Hibernating bears could be the answer to us going into deep space

10 Jul 2015

Mankind’s ability to one day be able to withstand the physical challenges of deep space travel might lie here on Earth, all thanks to the large, furry and sometimes deadly creature known as the bear.

The bear’s method of helping us travel to deep space doesn’t stem from some unknown species of super-intelligent bears who have discovered warp speed, but rather comes from how the bear’s body changes during hibernation.

As part of a research paper published in the Journal of Experimental Biology, a team of researchers looked at hibernating bears and how their bodies change during that period of months-long sleep to see if it could be harnessed for humans.

The subject of deep space travel is much discussed within science and space agencies due to the fact that prolonged exposure to weightlessness in current astronauts has shown that human bones degrade quickly without gravity, as they are not used as much, if at all.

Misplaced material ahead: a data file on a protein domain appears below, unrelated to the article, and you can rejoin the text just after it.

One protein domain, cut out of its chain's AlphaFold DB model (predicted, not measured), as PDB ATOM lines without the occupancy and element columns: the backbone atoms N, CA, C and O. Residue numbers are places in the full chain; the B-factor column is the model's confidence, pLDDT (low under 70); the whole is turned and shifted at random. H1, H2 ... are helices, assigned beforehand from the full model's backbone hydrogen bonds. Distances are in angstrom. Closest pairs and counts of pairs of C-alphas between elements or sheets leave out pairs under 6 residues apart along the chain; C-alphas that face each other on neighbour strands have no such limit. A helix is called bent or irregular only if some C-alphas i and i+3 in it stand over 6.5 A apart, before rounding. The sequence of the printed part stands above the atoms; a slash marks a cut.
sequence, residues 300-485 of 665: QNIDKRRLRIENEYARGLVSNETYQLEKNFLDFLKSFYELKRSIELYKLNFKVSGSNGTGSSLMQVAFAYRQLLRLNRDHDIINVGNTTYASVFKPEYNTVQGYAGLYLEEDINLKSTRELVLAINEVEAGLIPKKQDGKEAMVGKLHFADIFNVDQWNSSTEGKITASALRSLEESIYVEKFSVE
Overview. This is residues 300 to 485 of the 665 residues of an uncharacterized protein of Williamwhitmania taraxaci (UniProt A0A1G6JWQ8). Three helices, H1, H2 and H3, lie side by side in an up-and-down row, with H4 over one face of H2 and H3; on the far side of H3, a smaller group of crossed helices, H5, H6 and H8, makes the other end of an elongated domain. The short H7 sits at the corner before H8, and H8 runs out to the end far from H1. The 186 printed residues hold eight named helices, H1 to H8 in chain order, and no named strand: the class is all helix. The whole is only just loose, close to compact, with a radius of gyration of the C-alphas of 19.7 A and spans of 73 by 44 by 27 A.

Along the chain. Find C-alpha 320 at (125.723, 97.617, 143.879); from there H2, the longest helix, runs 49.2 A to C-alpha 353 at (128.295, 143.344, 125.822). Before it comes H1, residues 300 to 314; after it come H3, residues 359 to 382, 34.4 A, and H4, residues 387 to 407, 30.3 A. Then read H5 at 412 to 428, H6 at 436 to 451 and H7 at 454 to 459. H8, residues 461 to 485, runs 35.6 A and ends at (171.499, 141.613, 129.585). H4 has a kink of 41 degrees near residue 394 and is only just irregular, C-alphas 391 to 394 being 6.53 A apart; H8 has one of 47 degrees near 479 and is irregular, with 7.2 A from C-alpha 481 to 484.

For this reason, daily exercise is essential to maintaining bone density for astronauts, particularly aboard the International Space Station (ISS), but if we are to live for years at a time in space, a better solution is needed.

According to The Guardian, throughout hibernation, the bear’s body will stop releasing calcium into its bones, which greatly reduces the bone’s degradation.

This process is controlled in black bears by the release of two enzymes. Additionally, increased levels of a protein known as cocaine and amphetamine regulated transcript (CART) slows down the bone degeneration by as much as 15-times the regular rate.

Speaking of the potential for further study, Dr Lewis Dartnell, an astrobiologist at the University of Leicester in the UK, said: “If we can look to nature and try to understand how existing biological systems, such as those in hibernating black bears, can overcome bone loss, we can use this knowledge to protect our own species in space.”

Bear in space illustration, via Shutterstock

Colm Gorey was a senior journalist with Silicon Republic